Cardinal marks


Cardinal marks. Cardinal marks are used in conjunction with the compass to indicate where the mariner may find the best navigable water. They are placed in one of the four quadrants (North, South, East and West) bounded by inter-cardinal bearings, from the point marked.

Cardinal marks take their name from the quadrant in which they are placed.



The mariner is safe if he passes N of a North mark, E of an East mark, S of a South mark and W of a West mark.

Cardinal marks may be used to:

Indicate that the deepest water in an area is on the named side of the mark;

Indicate the safe side on which to pass a danger;

Draw attention to a feature in a channel such as a bend, junction, bifurcation, or end of a shoal.

Topmarks. Black double-cone topmarks are a very important feature of Cardinal marks; they are carried whenever practicable, with the cones as large as possible and clearly separated.

The arrangement of the cones must be memorised.

Colours. Black and yellow bands are used to colour Cardinal marks.

The position of the black band, or bands, is related to the points of the black topmark, thus;

North – Points up Black band above yellow band;

South – Points down Black band below yellow band;

West – Points inward Black band with yellow bands above and below;

East – Points outward Black bands above and below yellow band.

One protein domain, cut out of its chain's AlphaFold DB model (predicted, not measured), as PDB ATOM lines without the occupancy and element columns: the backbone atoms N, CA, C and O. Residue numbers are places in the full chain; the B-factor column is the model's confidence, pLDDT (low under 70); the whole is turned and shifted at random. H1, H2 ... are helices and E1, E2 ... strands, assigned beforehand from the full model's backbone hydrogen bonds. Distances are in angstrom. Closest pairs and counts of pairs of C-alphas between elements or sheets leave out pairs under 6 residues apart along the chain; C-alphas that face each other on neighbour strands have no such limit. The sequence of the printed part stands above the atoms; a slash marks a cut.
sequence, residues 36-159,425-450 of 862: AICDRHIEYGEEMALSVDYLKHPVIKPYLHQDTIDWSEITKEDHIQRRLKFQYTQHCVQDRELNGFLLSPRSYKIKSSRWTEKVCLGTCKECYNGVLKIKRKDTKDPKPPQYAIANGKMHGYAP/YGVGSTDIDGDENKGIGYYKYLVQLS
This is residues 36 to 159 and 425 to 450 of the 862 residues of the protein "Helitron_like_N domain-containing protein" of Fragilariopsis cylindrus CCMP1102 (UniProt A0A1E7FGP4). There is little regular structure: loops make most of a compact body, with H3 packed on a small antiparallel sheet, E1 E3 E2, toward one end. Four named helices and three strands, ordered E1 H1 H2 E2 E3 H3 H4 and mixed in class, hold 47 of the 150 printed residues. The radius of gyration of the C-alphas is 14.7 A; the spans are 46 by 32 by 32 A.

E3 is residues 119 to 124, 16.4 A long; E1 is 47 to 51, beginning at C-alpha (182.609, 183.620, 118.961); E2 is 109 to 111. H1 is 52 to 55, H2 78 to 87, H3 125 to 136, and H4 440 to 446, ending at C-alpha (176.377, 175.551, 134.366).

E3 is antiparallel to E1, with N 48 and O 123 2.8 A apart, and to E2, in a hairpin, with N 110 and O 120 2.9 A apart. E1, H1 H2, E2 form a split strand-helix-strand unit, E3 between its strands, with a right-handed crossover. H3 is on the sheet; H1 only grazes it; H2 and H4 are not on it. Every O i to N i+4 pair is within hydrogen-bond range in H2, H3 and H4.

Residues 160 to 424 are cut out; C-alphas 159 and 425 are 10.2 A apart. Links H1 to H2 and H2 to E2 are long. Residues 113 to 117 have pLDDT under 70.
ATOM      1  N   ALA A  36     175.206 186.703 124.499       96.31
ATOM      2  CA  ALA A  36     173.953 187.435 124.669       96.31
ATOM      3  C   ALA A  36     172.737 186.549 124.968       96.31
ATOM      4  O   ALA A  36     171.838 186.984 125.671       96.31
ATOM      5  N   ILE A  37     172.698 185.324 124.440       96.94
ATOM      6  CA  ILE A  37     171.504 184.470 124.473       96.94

Shape. The shape of Cardinal marks is not significant, but in the case of a buoy it is a pillar or spar.

Lights. White lights are exhibited from Cardinal marks which are lighted. Their characteristics are based on a group of quick or very quick flashes which distinguish them as Cardinal marks and indicate their quadrant.

The distinguishing quick or very quick rhythms are:

North – Uninterrupted;

East – 3 flashes in a group;

South – 6 flashes in a group followed by a long flash;

West – 9 flashes in a group.

To aid the memory, the number of flashes in each group can be associated with a clock face, thus:

3 – o’clock East;

6 – o’clock South;

9 – o’clock West.

The long flash (of not less than 2 seconds duration), immediately following the group of flashes of a South Cardinal mark, is to ensure that its 6 flashes cannot be mistaken for 3 or 9.

The periods of the East, South and West lights are, respectively, 10, 15, and 15 seconds if a quick light, and 5, 10, and 10 seconds if a very quick light.

Quick lights flash at a rate between 50 and 79 flashes per minute, usually either 50 or 60. Very quick lights flash at a rate between 80 and 159 flashes per minute, usually either 100 or 120.

Retroreflectors. One or more white bands, letters, numerals or symbols of retroreflective material are used in the Standard Code to distinguish unlighted Cardinal marks.

Blue and yellow bands on the black and yellow parts of the mark are used in the Comprehensive Code, thus:

North – Blue on the black part and yellow on the yellow part;

East – Two blue on the upper black part;

South – Yellow on the yellow part and blue on the black part;

West – Two yellow on the upper yellow part. 

Sourse: IALA

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Written by Ship Inspection

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